Sports

Tyrone through to Ulster final

Thursday, 22 June 2017

Tyrone through to Ulster final thumbnailTyrone captain Sean Cavanagh charges through the Donegal defence.

TYRONE manager Mickey Harte combined the old and the new as a new style of play unfolded at St Tiernach's Park in Clones, where Tyrone hit spectacular form to crush Donegal 1-21 to 1-12 in the semi-final of the Ulster Senior Football Championship on Sunday.

They raided in waves, with numbers in support, after overturning possession with tenacious and accurately timed tackling, and the scores flowed for the Red Hands.

"A lot of things that people are saying are not in our game any more, lots of fast break play, lots of play in open spaces," said Harte.

"Of course there were defensive set-ups too and times when it was very clustered or clogged, but I think it had a bit of everything. It had a bit of the old, a bit of the new, and what might be to come."

Colm Cavanagh was one of many stars in the Tyrone team, laying on another masterclass in playing the sweeper role to perfection.

"Colm has had many good games. Today, he would probably be renowned for doing the things people expect him to do. Really, his out and out defensive work, but his fielding around the field, his sheer hard work.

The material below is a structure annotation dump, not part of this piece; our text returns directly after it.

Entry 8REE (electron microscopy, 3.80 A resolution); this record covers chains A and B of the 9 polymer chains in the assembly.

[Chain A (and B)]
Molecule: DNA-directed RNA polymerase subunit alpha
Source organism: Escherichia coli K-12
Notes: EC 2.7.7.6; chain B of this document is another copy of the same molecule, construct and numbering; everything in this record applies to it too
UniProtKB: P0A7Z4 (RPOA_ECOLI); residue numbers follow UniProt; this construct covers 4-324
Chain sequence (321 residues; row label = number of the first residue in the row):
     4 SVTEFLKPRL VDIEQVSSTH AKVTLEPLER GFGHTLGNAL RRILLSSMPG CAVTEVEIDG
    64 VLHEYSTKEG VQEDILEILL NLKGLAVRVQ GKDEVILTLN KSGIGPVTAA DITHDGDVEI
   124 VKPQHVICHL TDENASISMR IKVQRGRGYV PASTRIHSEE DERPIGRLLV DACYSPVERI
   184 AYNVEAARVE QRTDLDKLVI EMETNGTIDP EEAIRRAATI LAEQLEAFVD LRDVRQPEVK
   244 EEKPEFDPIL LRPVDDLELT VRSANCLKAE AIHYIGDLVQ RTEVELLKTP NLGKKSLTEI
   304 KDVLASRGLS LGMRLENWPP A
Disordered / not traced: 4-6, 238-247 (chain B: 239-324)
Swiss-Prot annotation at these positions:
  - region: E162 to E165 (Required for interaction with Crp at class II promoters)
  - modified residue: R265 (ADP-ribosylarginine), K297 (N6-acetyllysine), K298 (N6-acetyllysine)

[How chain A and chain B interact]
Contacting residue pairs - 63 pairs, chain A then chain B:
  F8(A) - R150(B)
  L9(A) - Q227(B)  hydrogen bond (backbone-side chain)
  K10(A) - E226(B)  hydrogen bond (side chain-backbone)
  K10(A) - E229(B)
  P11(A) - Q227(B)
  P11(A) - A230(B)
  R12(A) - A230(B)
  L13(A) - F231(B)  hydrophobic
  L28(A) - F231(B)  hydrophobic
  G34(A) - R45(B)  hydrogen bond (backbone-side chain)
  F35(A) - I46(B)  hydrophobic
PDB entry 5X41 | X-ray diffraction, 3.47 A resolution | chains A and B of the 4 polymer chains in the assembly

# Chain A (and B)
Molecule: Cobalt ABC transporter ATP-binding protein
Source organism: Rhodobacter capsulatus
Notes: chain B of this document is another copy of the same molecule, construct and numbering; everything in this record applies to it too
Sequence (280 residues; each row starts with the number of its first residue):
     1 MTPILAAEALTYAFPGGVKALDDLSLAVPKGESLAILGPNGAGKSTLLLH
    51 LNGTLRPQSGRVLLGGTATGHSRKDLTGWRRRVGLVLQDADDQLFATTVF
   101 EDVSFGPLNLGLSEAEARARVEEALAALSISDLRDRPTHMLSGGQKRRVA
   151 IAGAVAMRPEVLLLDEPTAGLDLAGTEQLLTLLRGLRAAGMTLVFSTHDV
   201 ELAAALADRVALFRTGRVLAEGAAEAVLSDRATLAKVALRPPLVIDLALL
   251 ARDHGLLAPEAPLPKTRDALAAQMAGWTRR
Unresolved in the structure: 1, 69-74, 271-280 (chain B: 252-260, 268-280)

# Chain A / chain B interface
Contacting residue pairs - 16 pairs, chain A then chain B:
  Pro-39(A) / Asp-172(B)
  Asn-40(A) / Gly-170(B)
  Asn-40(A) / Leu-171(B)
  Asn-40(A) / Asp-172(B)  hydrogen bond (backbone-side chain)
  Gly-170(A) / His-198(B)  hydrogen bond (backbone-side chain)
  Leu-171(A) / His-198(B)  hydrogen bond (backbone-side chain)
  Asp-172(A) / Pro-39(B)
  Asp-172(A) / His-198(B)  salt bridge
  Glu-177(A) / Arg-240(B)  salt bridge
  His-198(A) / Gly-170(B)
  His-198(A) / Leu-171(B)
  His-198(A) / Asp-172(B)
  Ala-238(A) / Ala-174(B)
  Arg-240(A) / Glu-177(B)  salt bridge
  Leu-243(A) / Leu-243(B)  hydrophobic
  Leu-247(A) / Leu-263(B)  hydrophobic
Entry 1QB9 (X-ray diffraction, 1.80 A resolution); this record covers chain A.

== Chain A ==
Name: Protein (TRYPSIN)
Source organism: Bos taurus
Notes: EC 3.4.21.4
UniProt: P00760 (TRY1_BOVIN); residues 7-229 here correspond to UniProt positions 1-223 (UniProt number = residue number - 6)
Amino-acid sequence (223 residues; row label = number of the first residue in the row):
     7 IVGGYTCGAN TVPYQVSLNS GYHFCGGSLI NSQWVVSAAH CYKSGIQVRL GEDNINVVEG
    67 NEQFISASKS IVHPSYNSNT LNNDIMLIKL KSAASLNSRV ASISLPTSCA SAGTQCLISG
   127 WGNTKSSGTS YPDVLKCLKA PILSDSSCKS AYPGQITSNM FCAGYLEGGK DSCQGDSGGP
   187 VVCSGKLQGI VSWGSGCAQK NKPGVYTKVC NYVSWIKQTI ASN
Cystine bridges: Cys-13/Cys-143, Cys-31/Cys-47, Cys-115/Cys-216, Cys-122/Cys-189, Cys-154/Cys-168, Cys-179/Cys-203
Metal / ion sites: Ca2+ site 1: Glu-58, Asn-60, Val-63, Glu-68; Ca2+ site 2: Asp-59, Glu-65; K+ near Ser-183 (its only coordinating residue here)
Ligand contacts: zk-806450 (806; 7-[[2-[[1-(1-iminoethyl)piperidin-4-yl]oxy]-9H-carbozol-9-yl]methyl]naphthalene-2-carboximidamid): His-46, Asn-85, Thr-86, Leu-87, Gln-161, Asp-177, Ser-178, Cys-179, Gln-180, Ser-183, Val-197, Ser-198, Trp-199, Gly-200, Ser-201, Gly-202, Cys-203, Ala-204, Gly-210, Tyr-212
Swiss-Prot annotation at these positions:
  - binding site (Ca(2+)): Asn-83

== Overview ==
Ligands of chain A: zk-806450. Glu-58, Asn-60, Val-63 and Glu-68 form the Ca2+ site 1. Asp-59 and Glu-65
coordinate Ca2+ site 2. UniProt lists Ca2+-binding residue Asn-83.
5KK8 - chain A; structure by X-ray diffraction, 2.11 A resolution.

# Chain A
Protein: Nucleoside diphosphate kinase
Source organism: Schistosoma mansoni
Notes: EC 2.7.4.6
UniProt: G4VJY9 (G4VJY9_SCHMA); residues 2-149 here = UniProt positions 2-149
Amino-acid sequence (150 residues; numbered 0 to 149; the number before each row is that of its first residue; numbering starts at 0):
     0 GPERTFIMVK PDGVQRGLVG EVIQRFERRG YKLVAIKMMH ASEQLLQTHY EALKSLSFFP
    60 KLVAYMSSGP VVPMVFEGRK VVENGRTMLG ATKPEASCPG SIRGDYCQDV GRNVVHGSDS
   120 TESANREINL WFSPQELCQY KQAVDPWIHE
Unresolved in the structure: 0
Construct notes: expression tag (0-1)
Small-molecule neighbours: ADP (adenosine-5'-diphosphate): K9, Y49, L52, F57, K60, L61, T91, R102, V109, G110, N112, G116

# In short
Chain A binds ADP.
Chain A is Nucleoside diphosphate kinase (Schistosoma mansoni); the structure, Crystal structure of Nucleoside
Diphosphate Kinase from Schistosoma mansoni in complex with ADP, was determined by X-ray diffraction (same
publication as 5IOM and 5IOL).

"It's good to see that people will remember him for that play as well, not just this man who puts out fires in defence."

Now the focus turns to the Ulster final against either Monaghan or Down, who meet in the second semi-final this weekend.

"We like coming here, we like winning matches here. At the same time, the bottom line is we have played two Championship matches in Ulster, there was no cups handed out any of those two days.

"If we at the end of the Ulster final don't have the cup in our hands, then this will be a very different result. It will only be a good result if we have the cup in four weeks' time."

Harte said he had been anticipating a performance of this quality from his side for some time.

"Absolutely. I am the eternal optimist anyway. I have been seeing that coming for this last year and a half.

"I knew that some day we would deliver the kind of performance that we are capable of. And of course conditions were fine for us today. We do like the dry sod and hot days in Clones."

But he still sees room for improvement as the Red Hands target a major challenge for the All-Ireland this summer.

"I wouldn't call it perfect, I think it was impressive, at times, but at other times we made plenty of errors that we need to tidy up on.